Web trends in science: javascript

When I first started out writing simple web pages circa 1995, JavaScript was frowned upon. It was a security risk, browser support was poor, people tended to switch it off, there were different versions and we were instructed that web page code should be compact, since most people had dialup connections.

Jump forward 10 years and a WWW without JavaScript is almost unthinkable, since it’s a major component of AJAX, which powers all the Web 2.0 applications that we know and love. It’s also used in Greasemonkey scripts, which have proved extremely useful to bioinformaticians and even merit academic publication.

Why am I musing on this topic? I’m sitting here with Zoho Writer in one Firefox tab and my CiteULike references in another. I’m thinking: surely with a little JavaScript, I could choose a reference from CiteULike and drop both a numbered citation and a formatted reference into Zoho Writer. I find myself visualising a Firefox addon in which I enter a CiteULike tag, get a drop-down list of references and insert into an online document with one click.

Sadly, I just don’t have the skills to take this further or much time to learn them. I have plenty of bookmarks on del.icio.us pointing to online tutorials, how-tos and teach yourself guides. If anyone has a favourite resource that they used to learn how to code JavaScript, XUL, Firefox extensions and the like, feel free to leave a comment.

4 thoughts on “Web trends in science: javascript

  1. Hi Neil,
    I’m also still looking for a good reference about XUL. I bought O’Reilly’s “Programming Firefox Building Rich Internet Applications with XUL” but it is still difficult to start and build a project just because I can’t find what I need in the API-doc. On the other hand “JavaScript: The Definitive Guide, Fifth Edition” is THE reference and is a valuable resource to learn the langage.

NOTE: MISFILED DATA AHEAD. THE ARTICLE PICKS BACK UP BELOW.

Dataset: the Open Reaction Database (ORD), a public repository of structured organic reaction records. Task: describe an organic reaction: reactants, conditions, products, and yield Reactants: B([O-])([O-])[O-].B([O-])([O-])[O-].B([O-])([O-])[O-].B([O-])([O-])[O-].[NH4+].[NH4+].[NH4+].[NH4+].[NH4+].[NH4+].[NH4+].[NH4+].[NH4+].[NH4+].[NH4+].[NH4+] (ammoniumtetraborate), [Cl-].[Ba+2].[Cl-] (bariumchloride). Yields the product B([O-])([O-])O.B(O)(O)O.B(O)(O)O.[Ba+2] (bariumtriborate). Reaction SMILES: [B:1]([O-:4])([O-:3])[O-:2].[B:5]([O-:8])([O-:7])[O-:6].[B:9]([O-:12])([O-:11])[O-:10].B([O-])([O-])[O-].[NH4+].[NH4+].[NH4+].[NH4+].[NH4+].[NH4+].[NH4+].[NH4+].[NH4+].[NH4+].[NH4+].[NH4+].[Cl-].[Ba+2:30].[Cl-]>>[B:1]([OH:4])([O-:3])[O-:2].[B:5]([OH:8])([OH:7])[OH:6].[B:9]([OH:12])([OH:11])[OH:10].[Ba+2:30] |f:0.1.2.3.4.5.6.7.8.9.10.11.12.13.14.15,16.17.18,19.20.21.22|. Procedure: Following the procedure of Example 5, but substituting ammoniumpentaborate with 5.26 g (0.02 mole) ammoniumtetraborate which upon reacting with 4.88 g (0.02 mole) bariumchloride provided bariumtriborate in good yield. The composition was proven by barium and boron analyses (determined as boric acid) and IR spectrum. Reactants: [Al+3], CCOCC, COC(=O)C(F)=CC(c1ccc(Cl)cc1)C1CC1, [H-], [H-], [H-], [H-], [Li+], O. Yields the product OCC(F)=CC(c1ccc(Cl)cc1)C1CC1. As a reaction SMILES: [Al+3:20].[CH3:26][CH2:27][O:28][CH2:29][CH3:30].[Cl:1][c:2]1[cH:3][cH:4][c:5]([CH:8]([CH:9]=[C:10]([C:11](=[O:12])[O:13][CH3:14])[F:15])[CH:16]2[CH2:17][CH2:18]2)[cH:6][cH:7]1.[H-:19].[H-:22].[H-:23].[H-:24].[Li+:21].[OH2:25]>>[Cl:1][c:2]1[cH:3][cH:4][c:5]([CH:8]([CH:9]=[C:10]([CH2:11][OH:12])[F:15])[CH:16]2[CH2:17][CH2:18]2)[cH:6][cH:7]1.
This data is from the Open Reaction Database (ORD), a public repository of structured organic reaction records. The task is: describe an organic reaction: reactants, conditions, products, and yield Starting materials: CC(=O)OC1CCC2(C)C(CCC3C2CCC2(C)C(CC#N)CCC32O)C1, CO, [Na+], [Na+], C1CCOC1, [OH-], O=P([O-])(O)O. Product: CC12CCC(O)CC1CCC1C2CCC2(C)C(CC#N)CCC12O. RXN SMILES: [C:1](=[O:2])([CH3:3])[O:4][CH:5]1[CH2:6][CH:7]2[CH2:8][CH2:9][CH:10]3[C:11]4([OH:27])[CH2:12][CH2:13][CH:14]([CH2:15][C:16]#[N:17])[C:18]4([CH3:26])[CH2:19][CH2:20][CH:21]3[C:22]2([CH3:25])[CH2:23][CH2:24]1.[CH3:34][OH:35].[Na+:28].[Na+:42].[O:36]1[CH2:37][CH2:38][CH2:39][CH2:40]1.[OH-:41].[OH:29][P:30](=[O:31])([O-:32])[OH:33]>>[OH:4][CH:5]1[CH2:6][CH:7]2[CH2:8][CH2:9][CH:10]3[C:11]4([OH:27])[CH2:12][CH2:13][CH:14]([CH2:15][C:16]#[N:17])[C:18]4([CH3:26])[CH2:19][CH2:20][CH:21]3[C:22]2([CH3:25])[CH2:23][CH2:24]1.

2. By the way, if you know java, the google web toolkit is another good way to make a great site without writing one line of javascript…

  3. Hi Neil, thanks for the interesting post. This is definitively on our radar for refbase. I’ve just developed an OpenSearch API for refbase which returns standard OpenSearch Atom XML that includes the record’s cite key as well as the formatted citation. I’d love to develop a Firefox plugin for it, but, unfortunately, I also lack knowledge of XUL, maybe some of the existing plugins can work as a good starting point… Use of OpenSearch Atom XML as exchange format would be especially useful since the plugin could potentially work with other applications as well. –Matthias

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